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Symptomatic Paperback – Bargain Price, February 1, 2005


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Product Details

  • Paperback: 224 pages
  • Publisher: Riverhead (February 1, 2005)
  • Language: English
  • ISBN-10: 1594480672
  • ISBN-13: 978-1594480676
  • ASIN: B000H2N8UA
  • Product Dimensions: 7.8 x 5 x 0.5 inches
  • Shipping Weight: 5.6 ounces
  • Average Customer Review: 3.6 out of 5 stars  See all reviews (21 customer reviews)
  • Amazon Best Sellers Rank: #2,842,980 in Books (See Top 100 in Books)

Editorial Reviews

From Publishers Weekly

A young biracial woman's postcollege year in New York proves psychologically challenging in Senna's muddled second novel. The unnamed narrator has landed a prestigious fellowship and a job as a reporter at a big New York magazine, not to mention a "strange lovely" new boyfriend who moves her into his apartment faster than she can say "nice place." But when Andrew-who thinks she's white-introduces her to his Andover pals, racist comments send her on a hunt for independence and a place of her own. An older co-worker, Greta Hicks, comes to the rescue with a sublet offer from her hairdresser's cousin; it's in a "transitional" Brooklyn neighborhood, but, hey, the rent's cheap. The narrator, habitually musing on her secret history, slowly gets used to Brooklyn style as Greta insinuates herself into her life. Her love life rebounds when she's assigned a story on talented Ivers Greene, whom Greta calls "the great ghetto artiste" and who becomes the narrator's new beau. But Greta's being creepy-she suggests they give each other bikini waxes, for one thing-and then she starts spying on the narrator, berating her, stalking her, etc. The first half of Senna's novel works in places, particularly when she outlines her narrator's growing sense of alienation from Andrew, her fatigue with racial politics and her difficulties in adapting to New York life. But the second half turns increasingly lurid and cartoonish, particularly when Greta's relationship to the wild previous occupant of the narrator's apartment is revealed. Senna addressed similar issues of race and identity with verve and panache in Caucasian, but this follow-up shows signs of the sophomore slump.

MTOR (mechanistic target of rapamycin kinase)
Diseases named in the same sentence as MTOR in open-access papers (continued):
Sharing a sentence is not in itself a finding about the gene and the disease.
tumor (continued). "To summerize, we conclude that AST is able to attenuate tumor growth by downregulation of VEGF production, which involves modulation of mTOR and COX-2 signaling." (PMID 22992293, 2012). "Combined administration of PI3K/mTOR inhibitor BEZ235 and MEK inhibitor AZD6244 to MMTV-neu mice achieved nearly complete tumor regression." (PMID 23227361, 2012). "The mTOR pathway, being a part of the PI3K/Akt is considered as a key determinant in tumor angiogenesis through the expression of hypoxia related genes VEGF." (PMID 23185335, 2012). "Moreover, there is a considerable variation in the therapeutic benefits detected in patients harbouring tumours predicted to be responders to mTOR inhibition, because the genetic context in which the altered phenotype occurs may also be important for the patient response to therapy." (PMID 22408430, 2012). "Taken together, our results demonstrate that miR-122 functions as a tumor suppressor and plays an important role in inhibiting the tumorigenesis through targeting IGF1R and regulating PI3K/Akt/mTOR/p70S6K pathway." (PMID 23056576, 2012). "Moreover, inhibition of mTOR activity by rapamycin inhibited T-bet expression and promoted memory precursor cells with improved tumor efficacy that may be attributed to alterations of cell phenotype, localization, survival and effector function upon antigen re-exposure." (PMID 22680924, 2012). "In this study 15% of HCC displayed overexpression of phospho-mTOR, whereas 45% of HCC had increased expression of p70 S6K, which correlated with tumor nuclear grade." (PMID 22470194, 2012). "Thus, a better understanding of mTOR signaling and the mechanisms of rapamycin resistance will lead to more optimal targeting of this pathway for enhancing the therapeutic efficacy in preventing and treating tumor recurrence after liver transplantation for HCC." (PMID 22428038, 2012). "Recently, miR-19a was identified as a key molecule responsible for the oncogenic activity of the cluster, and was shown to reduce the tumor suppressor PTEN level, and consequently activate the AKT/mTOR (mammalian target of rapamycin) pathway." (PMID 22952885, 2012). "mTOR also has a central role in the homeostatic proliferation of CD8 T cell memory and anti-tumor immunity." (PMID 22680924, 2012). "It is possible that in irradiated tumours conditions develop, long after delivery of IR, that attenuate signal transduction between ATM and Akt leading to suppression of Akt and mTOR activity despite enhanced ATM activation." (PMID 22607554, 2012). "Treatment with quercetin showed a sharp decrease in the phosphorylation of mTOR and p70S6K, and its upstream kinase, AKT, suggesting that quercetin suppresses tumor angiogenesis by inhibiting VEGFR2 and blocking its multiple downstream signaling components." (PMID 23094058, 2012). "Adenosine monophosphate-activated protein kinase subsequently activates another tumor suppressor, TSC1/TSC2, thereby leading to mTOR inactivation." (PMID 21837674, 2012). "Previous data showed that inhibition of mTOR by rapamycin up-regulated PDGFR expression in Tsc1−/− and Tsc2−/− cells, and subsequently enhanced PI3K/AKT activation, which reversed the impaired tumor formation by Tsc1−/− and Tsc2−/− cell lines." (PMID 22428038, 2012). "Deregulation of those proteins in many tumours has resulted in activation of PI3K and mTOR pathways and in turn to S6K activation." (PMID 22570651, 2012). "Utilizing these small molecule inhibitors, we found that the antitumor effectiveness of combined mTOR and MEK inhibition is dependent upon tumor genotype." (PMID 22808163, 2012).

Copyright © Reed Business Information, a division of Reed Elsevier Inc. All rights reserved. --This text refers to an out of print or unavailable edition of this title.

From Booklist

Senna's fine debut novel, Caucasia (1998), tells the story of a young girl struggling with her mixed-race heritage. The unnamed narrator in Senna's second novel also has a black father and a white mother, but this is a strained and peculiar tale, one that could be pitched as a tragic mulatto meets Psycho in Brooklyn. The narrator has left Berkeley for New York with a fellowship position at a prestigious magazine. Low on funds and all alone, she sublets a grungy Brooklyn apartment at the suggestion of a co-worker, Greta, a woman twice her age but of the same ambiguous racial identity. The apartment has a very bad vibe as the absent tenant's unpaid bills pile up and men leave obscene messages. Then Greta goes from being chummy and eccentric to pushy, possessive, and, finally, terrifying. Senna's strung-tight and relentlessly creepy novel features some ludicrous plot elements, but it is suspenseful, and the anguish her vividly realized mixed-race characters feel when confronted with hostility from both ends of the racial spectrum is, sadly, all too authentic. Donna Seaman
Copyright © American Library Association. All rights reserved --This text refers to an out of print or unavailable edition of this title.

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Customer Reviews

I get the feeling the author didn't know where to take the book.
Sutura
I like Danzy Senna's style of writing, which for the most part keeps the story rather plain yet revealing of subtle everyday changes.
C. Thomas
I simply could not develop any feeling for any of these characters.
Louis N. Gruber

Most Helpful Customer Reviews

5 of 5 people found the following review helpful By trainreader on March 9, 2005
Format: Hardcover
Danzy Senna's novel "Symptomatic" is really two novels in one. The first describes a young, attractive biracial female who is fighting a losing battle in her search for identity while living and working in New York City. This is a struggle that many of us have faced at one time or another, and Senna does a fine job placing the reader into the psyche of the unnamed narrator who seems to be disconnected from the life that she is living.

The second part of the book is the narrator's relationship with another older biracial female, co-worker Greta Hicks, who takes an unnatural interest in the narrator's life, and becomes increasingly bizarre and downright psychopathic. Although this character adds tension to the novel's atmosphere, I believe that the author might have been more concerned at this point about writing a Hollywood script as opposed to a superior novel. That being said, I believe that Danzy Senna is a talented author, and I look forward to reading "Caucasia," as well as her future offerings.